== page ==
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Record Lowest Number of New HIV Cases in NSW

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Record Lowest Number of New HIV Cases in NSW

Sex workers were one of the first communities in NSW to respond to HIV with the virtual elimination of HIV in our community being achieved early and then sustained. Today marks a milestone with the report of a rapid decline in new HIV diagnoses among gay and bisexual men.

This reflects the long standing partnership between community, government and medicine and research. The combined efforts of government, clinicians, researchers and affected communities to raise the levels of testing, improve treatment rates and provide access to pre-exposure prophylaxis (PrEP) for HIV prevention. 

NSW Health’s Chief Health Officer Dr Kerry Chant said, “There were 101 new diagnoses in gay and bisexual men in NSW in the first six months of this year – that number is the lowest recorded in NSW since HIV emerged in the 1980’s.”

“The report shows that in January to June 2017 there was a 39% drop in the number of gay and bisexual men diagnosed with HIV with recent infection, compared with the same period over the past six years (76 down to 46).”

Testing, within the first half of this year alone, has dramatically increased by 33% on 2012 levels, resulting to a total of 286,626 tests being conducted state-wide.

However, Dr Chant advises that “the number of people diagnosed late with HIV has remained stable, meaning there are still people with undiagnosed HIV infection in the community.”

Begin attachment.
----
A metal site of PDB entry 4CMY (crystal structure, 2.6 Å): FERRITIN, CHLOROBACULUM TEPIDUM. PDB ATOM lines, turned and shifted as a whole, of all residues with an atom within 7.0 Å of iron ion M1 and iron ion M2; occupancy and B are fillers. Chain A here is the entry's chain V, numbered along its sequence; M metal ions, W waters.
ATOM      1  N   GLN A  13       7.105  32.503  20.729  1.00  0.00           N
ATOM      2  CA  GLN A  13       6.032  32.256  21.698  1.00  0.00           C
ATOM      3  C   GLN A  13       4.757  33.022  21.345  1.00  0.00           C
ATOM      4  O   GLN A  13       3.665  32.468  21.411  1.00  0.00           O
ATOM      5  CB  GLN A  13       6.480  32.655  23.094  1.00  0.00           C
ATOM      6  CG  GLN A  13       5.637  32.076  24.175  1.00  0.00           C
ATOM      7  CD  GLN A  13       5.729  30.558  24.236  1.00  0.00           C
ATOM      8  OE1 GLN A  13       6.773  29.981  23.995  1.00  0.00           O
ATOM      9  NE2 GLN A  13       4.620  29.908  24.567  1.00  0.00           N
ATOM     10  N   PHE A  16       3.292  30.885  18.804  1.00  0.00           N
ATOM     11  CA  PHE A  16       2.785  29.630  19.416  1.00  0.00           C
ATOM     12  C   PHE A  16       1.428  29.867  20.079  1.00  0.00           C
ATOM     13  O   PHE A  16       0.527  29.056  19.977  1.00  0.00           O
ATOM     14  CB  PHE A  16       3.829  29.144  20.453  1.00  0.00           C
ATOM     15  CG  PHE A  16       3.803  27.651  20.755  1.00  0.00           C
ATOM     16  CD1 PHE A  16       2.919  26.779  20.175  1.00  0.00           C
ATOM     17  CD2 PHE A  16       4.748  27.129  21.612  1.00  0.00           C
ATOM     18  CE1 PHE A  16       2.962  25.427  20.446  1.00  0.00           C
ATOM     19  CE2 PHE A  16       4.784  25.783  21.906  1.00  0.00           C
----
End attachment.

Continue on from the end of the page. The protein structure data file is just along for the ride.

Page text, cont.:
Acknowledging that the HIV diagnoses of those born overseas or heterosexual remain stubbornly stable, Dr Chant said, “While testing rates are at an all-time high, more needs to be done to reach the people at high risk of HIV who aren’t aware of their risk.”

“I am encouraging everyone at risk or who is unsure of their status, to talk to their doctor about having a test as well as their HIV and STI prevention options.”

It is hoped that the Dried Blood Spot (DBS) HIV test, which became available in NSW last December, will provide a new avenue for people to be tested in the privacy of their own home. 

“Early detection enables early treatment. This improves the health for people with HIV and prevents HIV from being passed on to others.”

“95% of people diagnosed in public clinics and private practices are on HIV treatment, with people newly diagnosed with HIV starting treatment sooner than ever before.”

“Added to that, NSW is running the world’s largest PrEP trial, EPIC-NSW. So we’re fighting this battle on three fronts.”

Full Press Release Here